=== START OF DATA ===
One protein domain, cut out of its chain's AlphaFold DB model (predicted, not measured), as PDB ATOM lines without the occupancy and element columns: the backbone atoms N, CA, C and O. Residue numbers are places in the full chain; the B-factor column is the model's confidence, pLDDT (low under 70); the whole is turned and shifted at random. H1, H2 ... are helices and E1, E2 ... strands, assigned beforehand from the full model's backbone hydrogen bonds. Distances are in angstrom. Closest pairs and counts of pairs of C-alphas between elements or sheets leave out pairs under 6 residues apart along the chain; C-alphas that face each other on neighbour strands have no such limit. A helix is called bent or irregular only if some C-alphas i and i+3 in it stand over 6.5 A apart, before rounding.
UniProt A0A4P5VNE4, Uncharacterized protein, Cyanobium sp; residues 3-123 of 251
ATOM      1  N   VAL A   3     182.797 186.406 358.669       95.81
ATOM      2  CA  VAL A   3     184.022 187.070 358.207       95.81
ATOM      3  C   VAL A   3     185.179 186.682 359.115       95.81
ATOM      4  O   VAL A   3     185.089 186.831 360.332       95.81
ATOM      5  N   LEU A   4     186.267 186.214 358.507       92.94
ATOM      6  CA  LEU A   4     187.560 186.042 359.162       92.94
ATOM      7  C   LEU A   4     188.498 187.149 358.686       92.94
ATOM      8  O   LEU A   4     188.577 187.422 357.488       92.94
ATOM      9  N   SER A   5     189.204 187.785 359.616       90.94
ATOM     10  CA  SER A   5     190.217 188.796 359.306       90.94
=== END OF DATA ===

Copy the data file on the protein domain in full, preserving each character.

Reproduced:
One protein domain, cut out of its chain's AlphaFold DB model (predicted, not measured), as PDB ATOM lines without the occupancy and element columns: the backbone atoms N, CA, C and O. Residue numbers are places in the full chain; the B-factor column is the model's confidence, pLDDT (low under 70); the whole is turned and shifted at random. H1, H2 ... are helices and E1, E2 ... strands, assigned beforehand from the full model's backbone hydrogen bonds. Distances are in angstrom. Closest pairs and counts of pairs of C-alphas between elements or sheets leave out pairs under 6 residues apart along the chain; C-alphas that face each other on neighbour strands have no such limit. A helix is called bent or irregular only if some C-alphas i and i+3 in it stand over 6.5 A apart, before rounding.
UniProt A0A4P5VNE4, Uncharacterized protein, Cyanobium sp; residues 3-123 of 251
ATOM      1  N   VAL A   3     182.797 186.406 358.669       95.81
ATOM      2  CA  VAL A   3     184.022 187.070 358.207       95.81
ATOM      3  C   VAL A   3     185.179 186.682 359.115       95.81
ATOM      4  O   VAL A   3     185.089 186.831 360.332       95.81
ATOM      5  N   LEU A   4     186.267 186.214 358.507       92.94
ATOM      6  CA  LEU A   4     187.560 186.042 359.162       92.94
ATOM      7  C   LEU A   4     188.498 187.149 358.686       92.94
ATOM      8  O   LEU A   4     188.577 187.422 357.488       92.94
ATOM      9  N   SER A   5     189.204 187.785 359.616       90.94
ATOM     10  CA  SER A   5     190.217 188.796 359.306       90.94